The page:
Many years ago when I was taking a degree course in Mechanical Engineering, I remember my first real brush with data modelling and computers. It was getting used to data input for computer programs where data had to be put in the correct format to be read by the program. In those days, input was in the specified format – exactly – or it was wrong! Nowadays, there is an expectation that computer programs will read input and, almost magically, work out what the user meant. The response of developers to this expectation results in some spectacularly good interpretation of input, but also in some spectacularly bad twisting of data so that the original meaning is completely lost. It can also result in some very sloppy thinking on the part of users and developers alike.

Fundamentally, data modelling lends itself to exactness, but there are always ways to work around this and they are used all the time. I have often heard disparaging remarks about relational databases slowing down development because tables continually need modifying during the process and data cannot be entered because of value types or constraints. It is true that limitations can slow anything down, but that is often a good thing!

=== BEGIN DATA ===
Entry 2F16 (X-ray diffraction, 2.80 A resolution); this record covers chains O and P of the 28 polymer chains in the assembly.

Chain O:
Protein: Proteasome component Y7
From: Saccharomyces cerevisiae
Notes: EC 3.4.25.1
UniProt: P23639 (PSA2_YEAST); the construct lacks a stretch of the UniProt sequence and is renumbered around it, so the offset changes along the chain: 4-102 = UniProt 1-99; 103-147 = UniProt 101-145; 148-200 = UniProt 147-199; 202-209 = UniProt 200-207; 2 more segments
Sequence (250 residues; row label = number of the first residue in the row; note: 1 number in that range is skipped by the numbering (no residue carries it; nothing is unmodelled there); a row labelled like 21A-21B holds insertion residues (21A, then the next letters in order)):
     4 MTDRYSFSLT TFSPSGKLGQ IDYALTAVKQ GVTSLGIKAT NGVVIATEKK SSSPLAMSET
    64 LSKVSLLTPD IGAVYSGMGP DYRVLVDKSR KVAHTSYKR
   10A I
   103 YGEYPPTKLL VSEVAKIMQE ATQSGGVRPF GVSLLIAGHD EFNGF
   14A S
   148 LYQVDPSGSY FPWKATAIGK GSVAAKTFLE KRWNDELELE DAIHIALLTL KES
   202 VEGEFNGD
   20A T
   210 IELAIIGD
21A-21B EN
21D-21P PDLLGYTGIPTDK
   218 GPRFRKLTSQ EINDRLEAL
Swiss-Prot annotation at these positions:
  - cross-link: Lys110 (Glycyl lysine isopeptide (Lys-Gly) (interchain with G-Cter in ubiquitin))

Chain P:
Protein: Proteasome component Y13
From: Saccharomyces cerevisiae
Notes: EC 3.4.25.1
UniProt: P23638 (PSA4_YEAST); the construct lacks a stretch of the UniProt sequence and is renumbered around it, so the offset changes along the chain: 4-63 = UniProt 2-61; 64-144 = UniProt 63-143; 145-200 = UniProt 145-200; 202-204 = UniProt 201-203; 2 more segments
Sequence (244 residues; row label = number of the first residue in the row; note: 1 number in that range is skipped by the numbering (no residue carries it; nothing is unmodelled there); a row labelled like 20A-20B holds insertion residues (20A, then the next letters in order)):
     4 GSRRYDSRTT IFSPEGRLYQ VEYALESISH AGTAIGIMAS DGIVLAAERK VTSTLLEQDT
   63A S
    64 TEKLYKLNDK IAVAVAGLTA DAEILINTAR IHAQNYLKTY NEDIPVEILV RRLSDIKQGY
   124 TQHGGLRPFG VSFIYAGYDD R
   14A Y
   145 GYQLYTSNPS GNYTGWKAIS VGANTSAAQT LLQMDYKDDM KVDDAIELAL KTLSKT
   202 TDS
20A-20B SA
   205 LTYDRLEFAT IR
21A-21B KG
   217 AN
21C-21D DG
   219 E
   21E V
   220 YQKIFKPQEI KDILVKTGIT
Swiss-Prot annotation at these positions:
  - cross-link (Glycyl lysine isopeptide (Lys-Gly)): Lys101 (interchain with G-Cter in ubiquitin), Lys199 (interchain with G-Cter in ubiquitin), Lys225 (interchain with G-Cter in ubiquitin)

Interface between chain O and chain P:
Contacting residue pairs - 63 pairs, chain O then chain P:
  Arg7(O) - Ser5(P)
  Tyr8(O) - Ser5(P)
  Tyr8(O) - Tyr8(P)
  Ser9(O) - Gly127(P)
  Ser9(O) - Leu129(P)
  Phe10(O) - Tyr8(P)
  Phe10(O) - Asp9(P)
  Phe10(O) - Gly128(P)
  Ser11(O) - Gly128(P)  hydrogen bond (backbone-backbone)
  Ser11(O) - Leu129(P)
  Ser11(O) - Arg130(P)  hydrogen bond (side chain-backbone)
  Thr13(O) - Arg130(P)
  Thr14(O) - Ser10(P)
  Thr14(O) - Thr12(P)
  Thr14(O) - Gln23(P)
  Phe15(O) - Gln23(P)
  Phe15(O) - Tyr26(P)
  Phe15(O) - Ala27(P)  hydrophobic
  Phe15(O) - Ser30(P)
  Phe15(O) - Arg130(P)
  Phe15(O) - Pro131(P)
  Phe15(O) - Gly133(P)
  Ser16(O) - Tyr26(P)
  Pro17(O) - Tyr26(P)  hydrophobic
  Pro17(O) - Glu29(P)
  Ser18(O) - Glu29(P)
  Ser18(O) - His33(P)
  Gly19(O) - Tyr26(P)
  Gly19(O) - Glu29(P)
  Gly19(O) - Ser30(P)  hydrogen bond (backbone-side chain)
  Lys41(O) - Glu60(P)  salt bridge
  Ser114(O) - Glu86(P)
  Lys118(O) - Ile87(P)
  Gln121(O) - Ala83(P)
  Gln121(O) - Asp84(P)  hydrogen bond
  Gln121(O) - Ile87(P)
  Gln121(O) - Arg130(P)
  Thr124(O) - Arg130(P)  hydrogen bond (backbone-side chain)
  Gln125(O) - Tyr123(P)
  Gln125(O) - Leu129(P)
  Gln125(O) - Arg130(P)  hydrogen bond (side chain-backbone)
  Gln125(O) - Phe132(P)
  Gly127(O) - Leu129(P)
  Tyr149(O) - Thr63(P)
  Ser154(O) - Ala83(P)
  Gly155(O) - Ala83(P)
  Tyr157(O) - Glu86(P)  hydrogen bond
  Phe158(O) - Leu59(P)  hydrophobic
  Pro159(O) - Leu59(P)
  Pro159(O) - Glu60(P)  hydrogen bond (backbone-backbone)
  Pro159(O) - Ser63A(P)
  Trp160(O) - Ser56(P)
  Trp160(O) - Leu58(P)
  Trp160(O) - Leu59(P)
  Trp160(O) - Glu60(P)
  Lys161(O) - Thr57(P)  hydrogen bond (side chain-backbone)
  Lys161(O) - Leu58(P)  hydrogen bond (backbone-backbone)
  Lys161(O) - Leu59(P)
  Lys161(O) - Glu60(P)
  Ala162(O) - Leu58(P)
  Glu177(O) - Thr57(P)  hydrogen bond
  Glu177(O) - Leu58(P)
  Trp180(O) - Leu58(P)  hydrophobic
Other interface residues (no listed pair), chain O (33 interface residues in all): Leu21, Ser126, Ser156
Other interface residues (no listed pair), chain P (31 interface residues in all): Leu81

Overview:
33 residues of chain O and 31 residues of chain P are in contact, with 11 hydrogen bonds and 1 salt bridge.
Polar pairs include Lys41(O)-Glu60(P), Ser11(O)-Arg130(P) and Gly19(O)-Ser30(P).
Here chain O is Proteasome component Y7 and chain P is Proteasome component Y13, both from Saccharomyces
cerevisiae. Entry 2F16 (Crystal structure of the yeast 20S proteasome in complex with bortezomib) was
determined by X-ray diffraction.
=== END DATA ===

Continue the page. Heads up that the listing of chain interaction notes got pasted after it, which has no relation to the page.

Planning and forethought are considered curses by some, and paralysis by analysis is certainly possible. However, many more problems in this world are introduced by lack of planning or forethought than ever came because of them.

Data modelling is applying careful thought to existing problems so that solutions can be found which avoid imposing unnecessary limitations, but don’t throw away the safety that good, reasoned limits can provide. Aircraft maintenance and air traffic control have helped to make air travel safe. Just imagine what air travel would be like if the limits were removed!

How can we tell which rules are good rules and which rules are unnecessary? The new course Data Modelling that Works addresses this question as well as many other aspects of data modelling. Enrolments are now open. For more information on the curriculum or to sign up, please visit: